Developing a broad-based relationship with retail customers offers huge payoffs for banks but also a host of headaches.
Increasingly, banks are trying to gather large quantities of customer data and plug them into computer models to predict which products and services can be cross-marketed. But shifting from a traditional product- focused approach to one that zeros in on customer desires can be tough for some employees, said Royal Bank of Canada executive vice president Jim T. Rager.
Convincing employees in different business lines to think beyond the boundaries of the product they are peddling can be a serious challenge, Mr. Rager said at a conference here last week. These employees may have been doing a good job, so asking them to hand some decision-making responsibility to higher management is sometimes greeted with resistance.
"They have to give up power, and they have to rethink the way they approach customers," said Mr. Rager. "You have to spend a lot of time ... building buy-in of your organizational units."
Monoline units, such as credit card operations, often have the most objections, he said.
"They are used to a certain narrow way of customer segmentation" within their own unit. Developing a system that more broadly groups customers' profitability across products requires "a lot of new understanding."
"In some of the monolines, there is a tendency to view a sale as a sale," while the "new age" of retail banking looks at a sale as an opportunity to explore a customer's other needs, added Brian C. Hartzer, vice president at First Manhattan Consulting Group. "Monolines tend to get frustrated with the lack of responsiveness and additional issues to deal with in the larger retail organization."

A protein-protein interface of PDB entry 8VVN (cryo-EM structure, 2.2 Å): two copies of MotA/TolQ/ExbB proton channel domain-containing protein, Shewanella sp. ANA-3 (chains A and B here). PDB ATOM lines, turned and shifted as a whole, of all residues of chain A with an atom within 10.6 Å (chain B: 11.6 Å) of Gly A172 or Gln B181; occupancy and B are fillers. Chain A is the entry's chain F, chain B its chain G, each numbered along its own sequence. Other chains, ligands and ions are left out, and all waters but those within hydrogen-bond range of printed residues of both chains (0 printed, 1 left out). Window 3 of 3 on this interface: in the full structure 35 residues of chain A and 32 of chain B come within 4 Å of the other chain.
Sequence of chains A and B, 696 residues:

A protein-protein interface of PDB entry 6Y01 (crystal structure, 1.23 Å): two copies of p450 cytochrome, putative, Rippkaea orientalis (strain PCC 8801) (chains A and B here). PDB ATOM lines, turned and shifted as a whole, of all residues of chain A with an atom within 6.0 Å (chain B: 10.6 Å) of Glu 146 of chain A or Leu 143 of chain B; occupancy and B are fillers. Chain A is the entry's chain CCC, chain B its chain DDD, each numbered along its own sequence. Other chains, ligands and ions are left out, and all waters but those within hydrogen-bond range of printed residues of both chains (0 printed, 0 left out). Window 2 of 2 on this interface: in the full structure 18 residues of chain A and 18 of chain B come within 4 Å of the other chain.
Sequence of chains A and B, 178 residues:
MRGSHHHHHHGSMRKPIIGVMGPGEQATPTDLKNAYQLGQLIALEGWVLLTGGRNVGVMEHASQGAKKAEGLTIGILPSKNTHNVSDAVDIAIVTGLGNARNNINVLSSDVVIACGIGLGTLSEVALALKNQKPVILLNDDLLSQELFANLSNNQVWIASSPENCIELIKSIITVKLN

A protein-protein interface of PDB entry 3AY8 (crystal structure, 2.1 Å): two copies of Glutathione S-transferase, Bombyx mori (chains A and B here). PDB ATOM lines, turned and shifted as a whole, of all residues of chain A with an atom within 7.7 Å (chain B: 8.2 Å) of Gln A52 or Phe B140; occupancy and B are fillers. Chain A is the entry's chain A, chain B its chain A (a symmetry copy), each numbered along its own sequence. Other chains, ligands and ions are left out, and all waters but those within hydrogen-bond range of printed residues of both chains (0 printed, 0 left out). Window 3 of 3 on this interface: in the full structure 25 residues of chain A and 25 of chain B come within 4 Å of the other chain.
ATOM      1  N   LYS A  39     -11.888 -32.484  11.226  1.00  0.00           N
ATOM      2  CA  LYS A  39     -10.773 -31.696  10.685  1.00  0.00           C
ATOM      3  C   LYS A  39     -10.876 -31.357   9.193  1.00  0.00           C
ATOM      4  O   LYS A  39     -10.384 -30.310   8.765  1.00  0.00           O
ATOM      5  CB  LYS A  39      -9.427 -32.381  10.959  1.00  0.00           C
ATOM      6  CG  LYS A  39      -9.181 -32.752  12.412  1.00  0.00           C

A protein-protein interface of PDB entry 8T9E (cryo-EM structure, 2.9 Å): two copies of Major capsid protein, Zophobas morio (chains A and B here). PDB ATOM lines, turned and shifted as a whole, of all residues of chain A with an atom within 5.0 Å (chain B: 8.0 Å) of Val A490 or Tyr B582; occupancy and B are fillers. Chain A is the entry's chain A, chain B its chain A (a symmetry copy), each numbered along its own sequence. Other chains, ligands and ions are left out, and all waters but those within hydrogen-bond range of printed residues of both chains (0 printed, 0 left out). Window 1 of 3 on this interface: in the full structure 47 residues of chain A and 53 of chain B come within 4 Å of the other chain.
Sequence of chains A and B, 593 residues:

Royal Bank, which announced in January plans to merge with Bank of Montreal, is developing a system that will let branch employees view all the bank's products a customer uses.
Despite the hurdles, Mr. Rager said, banks risk alienating their customers by not developing a strong understanding of which products and services they may want. He pointed to several unfortunate scenarios that could take place at his bank today.
The bank mails statement stuffers for products customers already use.
Branch staff is unaware that a customer deals with the bank in another capacity.
Customers receive offers for products they have already declined.
Pricing is not adjusted to reflect a customer's value to the bank.
"The customer experience in financial services can be confusing and contradictory," said Sandra L. Devine, a vice president of American Management Systems, the Fairfax, Va.-based consulting firm that sponsored the conference.
On the other hand, the payoff from creating a strong, multiproduct connection with customers can be big and has been a major driver behind some recent megamergers, such as the Citicorp-Travelers Group marriage announced in April.
U.S. Bank, the lead bank of U.S. Bancorp, Minneapolis, was one of the first institutions to profit from a system that evaluates and capitalizes on customer needs. The $70 billion-asset bank began using its "relationship management system" in March 1997.
Since then, the bank has seen a 51% jump in direct marketing sales to existing customers, said Patricia T. Bauer, senior vice president of U.S. Bank's retail banking group. The sales were driven primarily by knowledge gained from predictive computer models and a data base of customer information.
In addition, the system allowed U.S. Bank to identify profitable customers among those who wanted to close their credit card accounts. Over half of those targeted were persuaded to keep their accounts open, Ms. Bauer said.
"This system has really allowed us to put customer information to work to better provide something that feels customized," said Ms. Bauer, who also spoke at the forum.